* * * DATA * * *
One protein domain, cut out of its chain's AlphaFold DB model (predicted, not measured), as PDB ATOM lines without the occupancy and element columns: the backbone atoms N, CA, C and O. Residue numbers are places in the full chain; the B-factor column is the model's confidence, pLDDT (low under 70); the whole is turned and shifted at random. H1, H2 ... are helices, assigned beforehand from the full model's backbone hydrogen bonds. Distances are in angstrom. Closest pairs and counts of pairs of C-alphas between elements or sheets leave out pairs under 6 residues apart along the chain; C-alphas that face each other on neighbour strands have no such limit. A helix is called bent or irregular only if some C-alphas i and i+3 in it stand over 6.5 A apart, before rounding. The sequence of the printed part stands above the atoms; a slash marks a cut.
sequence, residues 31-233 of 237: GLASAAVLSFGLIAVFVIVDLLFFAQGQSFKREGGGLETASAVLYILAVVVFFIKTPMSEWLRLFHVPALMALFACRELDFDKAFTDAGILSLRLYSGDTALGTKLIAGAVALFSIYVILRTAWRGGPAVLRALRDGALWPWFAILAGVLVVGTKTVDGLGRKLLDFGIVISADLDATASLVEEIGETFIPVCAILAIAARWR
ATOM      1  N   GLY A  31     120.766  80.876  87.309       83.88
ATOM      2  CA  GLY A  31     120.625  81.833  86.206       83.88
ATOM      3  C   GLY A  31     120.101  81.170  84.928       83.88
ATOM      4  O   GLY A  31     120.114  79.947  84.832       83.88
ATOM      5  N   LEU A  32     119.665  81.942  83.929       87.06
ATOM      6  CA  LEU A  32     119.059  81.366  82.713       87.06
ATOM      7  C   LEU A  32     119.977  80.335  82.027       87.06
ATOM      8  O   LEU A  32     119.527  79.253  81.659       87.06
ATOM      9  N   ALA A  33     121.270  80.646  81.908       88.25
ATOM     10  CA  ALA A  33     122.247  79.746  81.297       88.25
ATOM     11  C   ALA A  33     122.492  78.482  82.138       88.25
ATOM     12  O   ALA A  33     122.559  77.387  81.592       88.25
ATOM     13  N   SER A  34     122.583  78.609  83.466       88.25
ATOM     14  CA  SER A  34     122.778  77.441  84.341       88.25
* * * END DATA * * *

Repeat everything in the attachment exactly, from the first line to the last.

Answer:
One protein domain, cut out of its chain's AlphaFold DB model (predicted, not measured), as PDB ATOM lines without the occupancy and element columns: the backbone atoms N, CA, C and O. Residue numbers are places in the full chain; the B-factor column is the model's confidence, pLDDT (low under 70); the whole is turned and shifted at random. H1, H2 ... are helices, assigned beforehand from the full model's backbone hydrogen bonds. Distances are in angstrom. Closest pairs and counts of pairs of C-alphas between elements or sheets leave out pairs under 6 residues apart along the chain; C-alphas that face each other on neighbour strands have no such limit. A helix is called bent or irregular only if some C-alphas i and i+3 in it stand over 6.5 A apart, before rounding. The sequence of the printed part stands above the atoms; a slash marks a cut.
sequence, residues 31-233 of 237: GLASAAVLSFGLIAVFVIVDLLFFAQGQSFKREGGGLETASAVLYILAVVVFFIKTPMSEWLRLFHVPALMALFACRELDFDKAFTDAGILSLRLYSGDTALGTKLIAGAVALFSIYVILRTAWRGGPAVLRALRDGALWPWFAILAGVLVVGTKTVDGLGRKLLDFGIVISADLDATASLVEEIGETFIPVCAILAIAARWR
ATOM      1  N   GLY A  31     120.766  80.876  87.309       83.88
ATOM      2  CA  GLY A  31     120.625  81.833  86.206       83.88
ATOM      3  C   GLY A  31     120.101  81.170  84.928       83.88
ATOM      4  O   GLY A  31     120.114  79.947  84.832       83.88
ATOM      5  N   LEU A  32     119.665  81.942  83.929       87.06
ATOM      6  CA  LEU A  32     119.059  81.366  82.713       87.06
ATOM      7  C   LEU A  32     119.977  80.335  82.027       87.06
ATOM      8  O   LEU A  32     119.527  79.253  81.659       87.06
ATOM      9  N   ALA A  33     121.270  80.646  81.908       88.25
ATOM     10  CA  ALA A  33     122.247  79.746  81.297       88.25
ATOM     11  C   ALA A  33     122.492  78.482  82.138       88.25
ATOM     12  O   ALA A  33     122.559  77.387  81.592       88.25
ATOM     13  N   SER A  34     122.583  78.609  83.466       88.25
ATOM     14  CA  SER A  34     122.778  77.441  84.341       88.25